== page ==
HL Deb 17 July 1980 vol 411 cc1992-2007

5.24 p.m.

Lord ELTON rose to move, That the draft order laid before the House on 8th July be approved.

The noble Lord said: My Lords, the purpose of this order is to extend for a further period of six months the powers conferred on the Government by Northern Ireland (Emergency Provisions) Act 1978, and the other provisions therein, rendered necessary by the terrorist emergency in the Province. When that Act was passed, Parliament recognised that the powers it conferred on the Government were exceptional and that they could be justified only by exceptional circumstances. Every six months, therefore, the Government are obliged to return to Parliament and to show that these exceptional circumstances continue to exist.

Anyone who reads the papers, let alone anyone who lives in the Province, is well aware that circumstances there are still exceptional in that terrorist organisations are still seeking to pervert justice and the overthrow of the state, and I doubt if any of your Lordships would suggest that these provisions were no longer necessary. But to say that and add nothing more would, I think, be to give a misleading and unduly depressing impression of what the Government and the security forces between them have achieved since I last came before the House for an extension of these powers.

During this year, until yesterday, there have been 181 explosions, but 90 explosive devices have been neutralised; 115 illegal weapons have been taken; 1,2708 rounds of ammunitiion, 1,445 lbs. of explosives and 203 detonators have been seized by the security forces. During the same period, 289 persons have been charged with terrorist offences, including 37 for murder and 28 for attempted murder. Convictions for scheduled offences up to the end of June numbered 363, including 13 for murder and two for attempted murder. I should explain that the apparent discrepancy between the last two sets of figures results of course from the fact that convictions during the period relate for the most part to charges brought earlier.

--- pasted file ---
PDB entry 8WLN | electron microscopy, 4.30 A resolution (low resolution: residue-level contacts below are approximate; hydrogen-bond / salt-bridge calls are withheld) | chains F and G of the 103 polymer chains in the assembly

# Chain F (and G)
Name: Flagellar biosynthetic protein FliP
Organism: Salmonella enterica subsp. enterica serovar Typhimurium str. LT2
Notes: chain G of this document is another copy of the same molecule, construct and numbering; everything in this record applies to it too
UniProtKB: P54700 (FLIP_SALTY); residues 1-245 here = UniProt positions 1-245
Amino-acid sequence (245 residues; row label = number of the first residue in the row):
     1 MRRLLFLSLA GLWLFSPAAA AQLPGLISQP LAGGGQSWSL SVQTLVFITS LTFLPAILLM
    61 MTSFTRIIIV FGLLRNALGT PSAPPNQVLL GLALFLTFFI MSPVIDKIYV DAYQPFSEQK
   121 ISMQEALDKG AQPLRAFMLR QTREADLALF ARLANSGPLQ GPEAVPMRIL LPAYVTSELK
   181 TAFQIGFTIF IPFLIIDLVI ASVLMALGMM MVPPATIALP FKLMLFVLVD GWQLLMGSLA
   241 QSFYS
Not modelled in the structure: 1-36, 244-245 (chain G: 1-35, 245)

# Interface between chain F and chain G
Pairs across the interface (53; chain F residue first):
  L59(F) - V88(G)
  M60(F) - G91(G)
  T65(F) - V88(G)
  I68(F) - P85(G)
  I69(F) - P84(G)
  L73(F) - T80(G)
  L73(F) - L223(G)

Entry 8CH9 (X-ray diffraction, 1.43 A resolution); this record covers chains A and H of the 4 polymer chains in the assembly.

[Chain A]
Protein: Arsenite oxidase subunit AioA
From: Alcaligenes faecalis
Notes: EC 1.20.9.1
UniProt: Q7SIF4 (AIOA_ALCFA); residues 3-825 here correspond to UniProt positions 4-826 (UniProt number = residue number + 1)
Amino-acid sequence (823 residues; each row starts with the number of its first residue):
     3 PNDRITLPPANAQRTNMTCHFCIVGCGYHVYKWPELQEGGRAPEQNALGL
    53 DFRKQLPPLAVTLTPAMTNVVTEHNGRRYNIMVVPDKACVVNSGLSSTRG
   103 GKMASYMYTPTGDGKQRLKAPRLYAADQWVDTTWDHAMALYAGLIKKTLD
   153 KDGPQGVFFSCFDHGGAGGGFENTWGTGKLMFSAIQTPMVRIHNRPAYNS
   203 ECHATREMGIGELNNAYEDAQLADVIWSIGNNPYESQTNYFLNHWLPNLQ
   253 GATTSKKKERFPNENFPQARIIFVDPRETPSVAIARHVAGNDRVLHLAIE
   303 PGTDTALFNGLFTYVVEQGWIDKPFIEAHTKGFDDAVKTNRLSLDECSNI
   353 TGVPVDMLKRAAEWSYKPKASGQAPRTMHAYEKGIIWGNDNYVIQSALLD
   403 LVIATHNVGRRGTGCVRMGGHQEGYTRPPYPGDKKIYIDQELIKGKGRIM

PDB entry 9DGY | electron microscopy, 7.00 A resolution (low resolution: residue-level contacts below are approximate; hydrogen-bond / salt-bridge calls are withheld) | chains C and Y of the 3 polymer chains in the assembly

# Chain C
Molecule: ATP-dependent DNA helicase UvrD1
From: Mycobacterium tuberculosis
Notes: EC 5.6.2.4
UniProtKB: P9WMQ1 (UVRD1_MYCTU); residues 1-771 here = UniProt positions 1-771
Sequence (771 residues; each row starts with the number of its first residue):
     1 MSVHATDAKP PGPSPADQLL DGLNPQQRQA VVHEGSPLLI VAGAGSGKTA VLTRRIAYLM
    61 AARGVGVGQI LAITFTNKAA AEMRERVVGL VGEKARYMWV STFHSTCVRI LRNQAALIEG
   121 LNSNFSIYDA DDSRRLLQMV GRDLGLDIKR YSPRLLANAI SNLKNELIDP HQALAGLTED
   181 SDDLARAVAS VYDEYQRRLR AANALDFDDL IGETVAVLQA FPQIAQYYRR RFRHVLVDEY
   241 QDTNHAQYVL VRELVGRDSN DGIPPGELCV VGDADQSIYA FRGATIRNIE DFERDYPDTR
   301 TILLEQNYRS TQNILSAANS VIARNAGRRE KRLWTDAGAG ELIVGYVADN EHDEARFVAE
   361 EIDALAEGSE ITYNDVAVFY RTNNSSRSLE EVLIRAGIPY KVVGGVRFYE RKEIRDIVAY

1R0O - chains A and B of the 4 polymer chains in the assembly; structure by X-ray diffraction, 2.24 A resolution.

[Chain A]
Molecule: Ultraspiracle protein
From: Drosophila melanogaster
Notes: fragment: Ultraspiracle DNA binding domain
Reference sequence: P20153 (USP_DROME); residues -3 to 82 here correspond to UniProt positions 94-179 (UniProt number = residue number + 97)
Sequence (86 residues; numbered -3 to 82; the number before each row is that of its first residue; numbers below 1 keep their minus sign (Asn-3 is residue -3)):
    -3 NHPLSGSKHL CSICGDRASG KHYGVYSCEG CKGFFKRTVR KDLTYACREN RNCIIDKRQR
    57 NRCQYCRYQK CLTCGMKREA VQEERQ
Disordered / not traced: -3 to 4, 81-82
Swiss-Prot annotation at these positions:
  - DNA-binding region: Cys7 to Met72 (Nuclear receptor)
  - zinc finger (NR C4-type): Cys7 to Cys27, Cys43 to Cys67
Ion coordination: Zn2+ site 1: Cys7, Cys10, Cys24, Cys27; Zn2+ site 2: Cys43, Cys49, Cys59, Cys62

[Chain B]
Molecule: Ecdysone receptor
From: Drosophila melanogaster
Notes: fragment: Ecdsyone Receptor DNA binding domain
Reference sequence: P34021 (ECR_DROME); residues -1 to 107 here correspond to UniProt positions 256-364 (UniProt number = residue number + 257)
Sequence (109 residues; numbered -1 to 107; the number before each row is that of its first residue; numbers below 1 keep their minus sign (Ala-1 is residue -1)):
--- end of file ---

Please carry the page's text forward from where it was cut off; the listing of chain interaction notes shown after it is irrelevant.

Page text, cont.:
If we are engaged in a war of attrition, that suggests to me that it is the forces of violence that are being eroded. But there has been a price to pay. So far this year, casualties among the security forces have amounted to 124; seven have been killed and 65 wounded in the RUC and RUC Reserve. For the UDR, the figures are five and 12 and, for the Army, four and 31. I cannot stress too highly the courage and devotion to duty of the full-time armed services and of the Royal Ulster Constabulary, and this is a proper occasion for me to place on record the Government's gratitude to them for all they have done.

It is also a proper time for me to remind your Lordships of the loyal and invaluable services of the Ulster Defence Regiment and of the exceptional devotion to duty of the part-time members of that regiment, who combine very exacting and often night-long tours of duty with the conduct of their normal civilian jobs. The 10th anniversay of the foundation of the regiment was marked by a garden party at Hillsborough at which their Royal Highnesses the Duke and Duchess of Kent were able to mark, in a most gracious and welcome manner, the high regard in which the service of all members of the regiment is rightly held.

It has for long been the declared aim of Her Majesty's Government to return the maintenance of law and order in Northern Ireland to more conventional methods. We are all working for the day when policemen will again be able to keep the peace unaided. In October 1979 the permitted maximum strength of the RUC was increased from 6,500 to 7,500. Since then, there has been a net increase in strength to 6,773, and the Government remain committed to transferring control of security increasingly to the police force.